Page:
Flossie Brimmer owns the boarding house on Walton Mountain. After she dies, Zuleika Dunbar buys the property in the season seven premiere episode.
John-Boy goes M.I.A. after his plane is shot down in Europe. He spends some time in a coma then develops amnesia, which means that it takes a long time for him to make it home to Walton Mountain.
Known as Sinful Cindy, thanks to a bad reputation, Cindy settles down a bit after eloping with Ben. The pair have two children and Ben goes to work at the mill with his father.
The youngest Walton, Elizabeth, is best friends with Aimee Godsey. She grows up and joins the Peace Corps.
The only Walton to be born in a hospital, Jim-Bob was also the only one to have a twin. Unfortunately, his twin, Joseph Zebulon, died at birth.
After returning from WWII and working in journalism, John-Boy marries Janet in the special, "A Walton Wedding." Much of the film focused on the efforts of Janet's Aunt Flo, who was determined to throw a perfect wedding whether the bride and groom were happy or not.
Verdie is a widow struggling to raise her children alone on Walton Mountain. When Harley Foster comes to town, the two eventually marry and adopt son Josh -- an orphan who found his way to the mountain.
The Waltons have seven children, including four boys and three girls. The story is told through the eyes of the oldest son, John-Boy, who narrates the show as an adult looking back at his childhood. An eighth child died at birth.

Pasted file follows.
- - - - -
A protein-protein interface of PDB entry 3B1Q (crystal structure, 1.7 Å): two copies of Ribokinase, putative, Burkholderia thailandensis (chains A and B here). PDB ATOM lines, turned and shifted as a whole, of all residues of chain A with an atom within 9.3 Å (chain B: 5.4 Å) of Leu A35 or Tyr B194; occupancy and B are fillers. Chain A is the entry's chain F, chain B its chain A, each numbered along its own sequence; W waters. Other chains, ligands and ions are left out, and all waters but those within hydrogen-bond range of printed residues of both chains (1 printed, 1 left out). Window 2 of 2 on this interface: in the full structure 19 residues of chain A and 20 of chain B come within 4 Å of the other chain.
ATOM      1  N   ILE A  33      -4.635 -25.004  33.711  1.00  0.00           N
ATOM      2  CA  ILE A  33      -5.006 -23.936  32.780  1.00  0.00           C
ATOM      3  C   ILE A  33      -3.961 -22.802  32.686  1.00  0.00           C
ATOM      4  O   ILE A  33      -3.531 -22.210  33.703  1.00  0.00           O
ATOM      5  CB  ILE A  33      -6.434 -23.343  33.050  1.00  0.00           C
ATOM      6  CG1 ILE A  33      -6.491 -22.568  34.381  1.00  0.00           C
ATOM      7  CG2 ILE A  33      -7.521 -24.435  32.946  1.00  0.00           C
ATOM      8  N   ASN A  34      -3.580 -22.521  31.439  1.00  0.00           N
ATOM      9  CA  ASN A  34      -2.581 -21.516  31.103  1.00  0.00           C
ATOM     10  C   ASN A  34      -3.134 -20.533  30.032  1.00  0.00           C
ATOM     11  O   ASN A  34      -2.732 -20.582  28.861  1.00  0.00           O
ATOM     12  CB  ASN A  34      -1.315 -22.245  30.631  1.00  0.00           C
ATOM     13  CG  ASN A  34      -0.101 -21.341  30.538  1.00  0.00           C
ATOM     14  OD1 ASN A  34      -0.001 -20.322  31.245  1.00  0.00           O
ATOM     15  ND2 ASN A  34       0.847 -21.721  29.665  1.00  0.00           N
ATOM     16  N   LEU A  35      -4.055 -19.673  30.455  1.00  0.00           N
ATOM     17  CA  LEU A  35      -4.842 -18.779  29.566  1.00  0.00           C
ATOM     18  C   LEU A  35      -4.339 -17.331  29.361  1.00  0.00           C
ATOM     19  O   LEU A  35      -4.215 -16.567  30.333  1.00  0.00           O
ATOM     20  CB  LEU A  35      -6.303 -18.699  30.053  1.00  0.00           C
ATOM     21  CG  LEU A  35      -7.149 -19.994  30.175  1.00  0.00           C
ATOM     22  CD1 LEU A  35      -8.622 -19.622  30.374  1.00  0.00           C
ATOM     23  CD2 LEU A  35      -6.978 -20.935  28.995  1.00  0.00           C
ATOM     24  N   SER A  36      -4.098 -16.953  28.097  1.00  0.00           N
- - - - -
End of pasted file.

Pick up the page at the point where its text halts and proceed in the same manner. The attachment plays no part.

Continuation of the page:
It's mom Olivia who comes down with polio in the two-part season one finale, "An Easter Story." Thanks to a holiday miracle and a little help from John-Boy, Olivia is cured of the disease with no lingering effects.
The Waltons finally get a phone in season 6, as John and Olivia celebrate their 25th wedding anniversary. She surprises him with a phone, while he builds her a gazebo.
After believing that first hubby Curt is dead, Mary Ellen learns that he is alive but very damaged from his participation in the war. The couple divorce and she marries Jonesy in the special, "Mother's Day on Walton Mountain."
The show starts in the 1930s, and takes viewers through the Great Depression and into WWII during the 1940s. Filming for the show actually took place during the 1970s.
Olivia and John Walton care for their seven children with the help of John's parents, Zeb and Esther, who share a home with the family.
Sheriff Ep Bridges keeps the peace on Walton Mountain. He helps the Waltons with many problems throughout the show, including tracking down a lost typewriter.
"The Waltons" ran for nine seasons, from 1971 to 1981 -- that's more than 200 episodes! It started life as a 1971 TV movie, called "The Homecoming: A Christmas Story," and was so successful that it became a TV series.
In such a small community, you only need one teacher. Miss Hunter teaches all of the local children, including the entire Walton family, in a one-room schoolhouse. When the schoolhouse burns down, Ike Godsey lets her teach classes in the general store.
The Walton sons were willing to fight for their freedom, with all four of the boys heading off for battle in WWII. Jim-Bob was stationed at a base near by and the war ended before he had to fight.
The timeline of the show was extended through the TV movies that followed the series. In "A Walton Thanksgiving Reunion," John-Boy breaks the news of the 1963 JFK assassination, which takes place 20 to 30 years after the events on the TV series.